Featured Maintenance Task for April: Power wash your home's exterior

Our featured Home Maintenance Task for the month of April is power washing your home.  Now that Spring is here, the days are getting longer, and the temperature is warmer in many areas, it’s a great time for an annual cleaning of the exterior of your home.

Power washing your home’s exterior will remove dirt and mildew from siding that has built up during the year.  It will also provide a good opportunity for you to inspect your home’s exterior for any loose siding or trim, rotted or damaged wood, or areas where caulking or sealing is necessary.  The Spring is a great time to make these repairs before the heat of Summer causes wood to expand and crack.

Pressure washers can be rented from most home improvement stores as well as paint suppliers.  Depending on the size of your home, you should be able to complete a full wash within a day, and rental fees will range from $50 to 75 dollars a day.  You’ll want to be sure to get a model that is appropriate for the type of siding or exterior for your home.  Unless you intend to repaint your home, you want to have enough cleaning power, but not so much that it’s going to strip off the paint.

Many models also allow you to mix detergent into the stream as you go.  You’ll also have a variety of spraying tips to use for rinsing, washing or reaching higher points on your home.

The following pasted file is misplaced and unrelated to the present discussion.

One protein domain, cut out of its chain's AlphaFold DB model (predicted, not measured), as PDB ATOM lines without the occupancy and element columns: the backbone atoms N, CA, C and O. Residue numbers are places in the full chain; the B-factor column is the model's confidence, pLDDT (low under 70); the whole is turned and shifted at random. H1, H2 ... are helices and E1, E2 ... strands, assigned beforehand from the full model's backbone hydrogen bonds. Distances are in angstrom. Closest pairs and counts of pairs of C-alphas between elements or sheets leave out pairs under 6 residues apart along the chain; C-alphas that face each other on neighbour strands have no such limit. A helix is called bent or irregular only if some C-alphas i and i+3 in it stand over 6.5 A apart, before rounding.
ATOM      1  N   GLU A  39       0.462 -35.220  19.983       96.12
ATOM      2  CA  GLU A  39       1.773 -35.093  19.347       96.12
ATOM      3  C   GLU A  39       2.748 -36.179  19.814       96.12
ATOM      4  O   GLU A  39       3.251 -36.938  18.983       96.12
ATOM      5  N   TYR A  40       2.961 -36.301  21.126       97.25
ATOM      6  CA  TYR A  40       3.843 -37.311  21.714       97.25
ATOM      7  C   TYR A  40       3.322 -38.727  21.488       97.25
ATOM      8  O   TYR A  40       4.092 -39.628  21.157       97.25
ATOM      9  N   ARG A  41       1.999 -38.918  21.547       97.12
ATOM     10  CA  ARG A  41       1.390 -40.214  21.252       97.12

Here are a few tips to pressure wash your home safely:

  1. Get a feel for the pressure washing wand before you get started.  You’ll want to know that you can control the wand and direct the spray confidently.  Start with a small part of your driveway and familiarize yourself with the equipment before you start.
  2. Maintain a proper distance.  The impact of the high pressure water stream increases as you get closer to the home, which can end up stripping off paint or damaging wood.  Maintain a distance of 3 to 4 feet from your home to ensure that you are adequately removing dirt and mildew while keeping the pressure at a moderate level.
  3. Cover plants prior to starting.  Detergents and bleach used to clean your home may damage plants and shrubs.
  4. Rinse, then scrub, then rinse.  Start with a top-to-bottom rinse with detergent.  Wait at least 5-10 minutes for the detergent to set, then scrub any specific areas of dirt or mold by using a soft-bristled brush on an extension handle (which may also be rented from the home center.)  You can also scrub the gutters, soffits and shutters.  Finally, do another top-to-bottom rinse with clean water to remove any remaining dirt and detergent.
  5. Practice ladder safety!  If you have a multi-story home, you may be tempted to use a ladder to wash the upper eaves of your home.  However, before you climb up a ladder, it is likely that the washing nozzle will be able to send water up to the top of your home.  In all cases, be extremely careful when using a ladder, make sure it is secure, and always have another person hold the ladder while you are climbing.

Of course, if you’d prefer to have someone else do the work, there are many professional contractors who can wash your home for you.  Prices will vary by geography and the size of your home, but you can expect to pay at least $100 for a full service cleaning.

This simple Spring cleaning task will keep your home’s curb appeal high, and will reduce the build up of mold and mildew that can damage your home and lead to health concerns.

Need helpful maintenance reminders?

Derek Smith

Derek is the co-founder of HomeSpot HQ, and uses it to manage the seemingly never-ending list of projects and maintenance tasks around his suburban home.